The “Observance” art show featuring the esoteric works of our very own Professor Chris Hall took place on May 12th. Cottage 13 was transformed into a gallery and the doors were open to the public during Art Crawl. Serving up some tasty treats from Sensational Samosa and Bitten on Locke, friends and family and curious crawlers joined us to celebrate our first ever art show. It was a successful night of fun to celebrate Chris’ talent and hard work in putting “Observance” together.
Chris Hall has been a tattooer for 18 years and he has been painting in various mediums for 26 years. His first art show was in November at Seven Crowns’ gallery in Toronto. “Observance” is essentially a continuation of the November show. Chris’ 13 paintings, all black and grey ink on paper, depict traditional tattoo imagery as well as mystical and mythological characters. Refined shading and juxtaposition of light and dark elements define this collection. Although the imagery is a little less macabre than the previous series and not as minimalistic in its approach, this collection is an homage to slightly more occult ideas. The inspiration for these pieces came from a lot of gothic and religious art. Chris looked to the use of line and composition from artists such as Erhard Amadeus Dier, Erte and Aubrey Beardsley. He admits to choosing black and grey because when he tattoos, and generally when he paints, he gravitates towards colour. This series of paintings is an exercise in developing monochromatic skills. He believes that the paintings are more timeless in this way and carry a dark ambience. The use of ink and water also crosses over in both mediums, painting and tattooing, therefore making it another exercise in progression.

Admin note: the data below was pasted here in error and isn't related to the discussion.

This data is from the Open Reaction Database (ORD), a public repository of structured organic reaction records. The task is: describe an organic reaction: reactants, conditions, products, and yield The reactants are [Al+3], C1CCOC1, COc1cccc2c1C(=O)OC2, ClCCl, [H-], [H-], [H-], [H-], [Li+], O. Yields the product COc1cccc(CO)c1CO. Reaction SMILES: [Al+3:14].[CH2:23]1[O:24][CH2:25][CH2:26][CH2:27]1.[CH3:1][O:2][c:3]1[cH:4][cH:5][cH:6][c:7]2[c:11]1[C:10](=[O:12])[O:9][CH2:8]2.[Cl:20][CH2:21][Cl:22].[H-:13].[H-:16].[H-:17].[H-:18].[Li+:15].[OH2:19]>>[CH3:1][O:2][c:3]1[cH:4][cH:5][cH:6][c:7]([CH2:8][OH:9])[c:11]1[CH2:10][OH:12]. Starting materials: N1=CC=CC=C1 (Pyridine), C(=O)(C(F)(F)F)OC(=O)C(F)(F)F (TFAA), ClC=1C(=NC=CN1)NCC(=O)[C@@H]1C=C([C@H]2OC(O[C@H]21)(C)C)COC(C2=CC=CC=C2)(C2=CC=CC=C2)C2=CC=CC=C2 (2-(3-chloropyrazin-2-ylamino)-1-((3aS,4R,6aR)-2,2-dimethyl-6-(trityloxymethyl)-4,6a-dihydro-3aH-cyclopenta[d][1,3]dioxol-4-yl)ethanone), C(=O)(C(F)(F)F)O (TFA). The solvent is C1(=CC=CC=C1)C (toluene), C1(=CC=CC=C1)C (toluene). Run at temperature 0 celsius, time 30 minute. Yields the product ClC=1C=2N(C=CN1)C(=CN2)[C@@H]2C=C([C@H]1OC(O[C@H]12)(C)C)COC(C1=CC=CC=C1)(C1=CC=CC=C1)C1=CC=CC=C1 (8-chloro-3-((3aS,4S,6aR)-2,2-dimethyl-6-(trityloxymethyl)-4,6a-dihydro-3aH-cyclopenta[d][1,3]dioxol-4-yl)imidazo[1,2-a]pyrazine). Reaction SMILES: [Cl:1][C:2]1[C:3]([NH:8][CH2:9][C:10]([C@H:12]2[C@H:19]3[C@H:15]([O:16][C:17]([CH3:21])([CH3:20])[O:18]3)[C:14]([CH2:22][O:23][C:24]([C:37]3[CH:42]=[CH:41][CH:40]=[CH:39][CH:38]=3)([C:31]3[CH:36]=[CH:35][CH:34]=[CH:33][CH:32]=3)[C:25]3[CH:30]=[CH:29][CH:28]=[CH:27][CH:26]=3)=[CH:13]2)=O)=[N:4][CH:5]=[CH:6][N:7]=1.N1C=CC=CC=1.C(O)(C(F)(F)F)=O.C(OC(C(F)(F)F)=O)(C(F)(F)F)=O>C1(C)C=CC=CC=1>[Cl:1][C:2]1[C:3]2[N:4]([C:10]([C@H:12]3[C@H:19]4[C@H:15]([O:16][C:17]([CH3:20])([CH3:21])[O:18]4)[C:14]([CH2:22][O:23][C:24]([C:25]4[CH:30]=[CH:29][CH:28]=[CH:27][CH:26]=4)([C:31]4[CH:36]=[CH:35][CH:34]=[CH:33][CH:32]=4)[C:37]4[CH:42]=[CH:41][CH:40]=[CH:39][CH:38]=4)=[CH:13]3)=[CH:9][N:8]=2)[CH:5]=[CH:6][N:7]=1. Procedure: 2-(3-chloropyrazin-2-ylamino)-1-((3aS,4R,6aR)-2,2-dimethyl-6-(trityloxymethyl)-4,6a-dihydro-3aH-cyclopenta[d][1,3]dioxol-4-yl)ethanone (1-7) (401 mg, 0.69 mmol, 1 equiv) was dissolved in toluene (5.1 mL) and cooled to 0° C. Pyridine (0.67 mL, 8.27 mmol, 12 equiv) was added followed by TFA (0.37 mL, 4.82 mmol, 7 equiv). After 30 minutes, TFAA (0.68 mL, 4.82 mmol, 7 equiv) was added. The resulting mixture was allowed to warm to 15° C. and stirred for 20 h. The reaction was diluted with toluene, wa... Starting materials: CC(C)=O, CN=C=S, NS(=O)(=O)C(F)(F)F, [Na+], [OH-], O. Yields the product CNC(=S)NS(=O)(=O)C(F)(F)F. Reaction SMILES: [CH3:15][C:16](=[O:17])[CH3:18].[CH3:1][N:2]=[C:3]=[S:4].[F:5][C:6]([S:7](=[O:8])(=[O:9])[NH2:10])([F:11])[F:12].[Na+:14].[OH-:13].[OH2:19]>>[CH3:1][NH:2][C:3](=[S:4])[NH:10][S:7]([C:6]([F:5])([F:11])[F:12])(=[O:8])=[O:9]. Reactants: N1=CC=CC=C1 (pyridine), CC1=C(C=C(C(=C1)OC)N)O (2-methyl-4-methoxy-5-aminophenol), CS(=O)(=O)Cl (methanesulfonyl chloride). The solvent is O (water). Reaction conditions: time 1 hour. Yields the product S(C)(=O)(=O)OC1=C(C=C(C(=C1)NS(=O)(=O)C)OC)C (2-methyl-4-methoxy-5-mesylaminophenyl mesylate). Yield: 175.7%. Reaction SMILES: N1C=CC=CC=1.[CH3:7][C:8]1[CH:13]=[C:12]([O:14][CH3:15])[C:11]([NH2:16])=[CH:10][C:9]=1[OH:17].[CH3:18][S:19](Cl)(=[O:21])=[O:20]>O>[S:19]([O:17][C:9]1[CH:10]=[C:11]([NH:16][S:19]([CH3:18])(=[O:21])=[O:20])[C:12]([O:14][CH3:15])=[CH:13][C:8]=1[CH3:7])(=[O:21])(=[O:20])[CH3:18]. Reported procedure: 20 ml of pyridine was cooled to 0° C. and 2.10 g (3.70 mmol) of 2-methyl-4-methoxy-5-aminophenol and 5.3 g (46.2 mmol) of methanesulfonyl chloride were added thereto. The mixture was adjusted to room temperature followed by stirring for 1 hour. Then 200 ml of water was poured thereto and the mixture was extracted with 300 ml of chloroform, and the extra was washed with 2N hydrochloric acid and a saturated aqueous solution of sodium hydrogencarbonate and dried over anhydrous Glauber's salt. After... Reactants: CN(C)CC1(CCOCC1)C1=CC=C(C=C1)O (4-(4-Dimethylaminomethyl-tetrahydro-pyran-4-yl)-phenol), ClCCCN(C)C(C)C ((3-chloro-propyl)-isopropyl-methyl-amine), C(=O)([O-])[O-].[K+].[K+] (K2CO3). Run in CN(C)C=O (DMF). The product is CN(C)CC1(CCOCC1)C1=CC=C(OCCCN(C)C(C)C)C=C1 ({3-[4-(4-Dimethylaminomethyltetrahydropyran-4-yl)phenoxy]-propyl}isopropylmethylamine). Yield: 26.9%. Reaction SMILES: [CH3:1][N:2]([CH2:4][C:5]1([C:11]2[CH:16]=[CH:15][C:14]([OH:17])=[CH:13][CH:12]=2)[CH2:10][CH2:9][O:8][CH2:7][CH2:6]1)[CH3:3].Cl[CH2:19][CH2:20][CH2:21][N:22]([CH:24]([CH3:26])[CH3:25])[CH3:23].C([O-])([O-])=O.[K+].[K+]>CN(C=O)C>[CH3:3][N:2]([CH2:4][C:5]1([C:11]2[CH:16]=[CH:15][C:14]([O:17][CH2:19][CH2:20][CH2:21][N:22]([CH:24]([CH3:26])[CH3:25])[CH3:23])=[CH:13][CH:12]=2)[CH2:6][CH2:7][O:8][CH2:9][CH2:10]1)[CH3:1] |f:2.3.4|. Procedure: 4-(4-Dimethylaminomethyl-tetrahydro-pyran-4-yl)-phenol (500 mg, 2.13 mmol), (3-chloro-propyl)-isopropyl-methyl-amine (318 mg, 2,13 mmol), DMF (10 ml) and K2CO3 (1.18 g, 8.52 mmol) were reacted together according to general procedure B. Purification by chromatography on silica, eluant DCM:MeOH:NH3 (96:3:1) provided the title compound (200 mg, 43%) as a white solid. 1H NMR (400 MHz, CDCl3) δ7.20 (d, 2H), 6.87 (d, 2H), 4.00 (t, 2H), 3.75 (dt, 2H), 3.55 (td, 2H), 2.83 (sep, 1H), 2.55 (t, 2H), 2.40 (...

Chris admits he prefers to paint over tattoo because he is able to explore his own ideas, as opposed to tattooing where he is essentially a contracted illustrator making the clients idea work for their body. Also, when painting, he is not necessarily dealing with time constraints (although he put himself under tremendous time pressure to complete this show!) Painting allows him to execute the ideas as he wishes and he finds the time he spends painting very cathartic with minimal stress and pressure. This is in contrast to tattooing in which you must please the client, please yourself and perform the delicate operation of applying something permanent to something living. Tattooing allows little margin for error, which is why painting is less stressful. In the context of painting you can rework or start again.
All of Chris paintings are for sale and will be displayed at the shop for the until next the June art crawl. Partial proceeds from the sale of the paintings as well as cash donations made during the opening event will be donated to local children’s charity Food 4 Kids.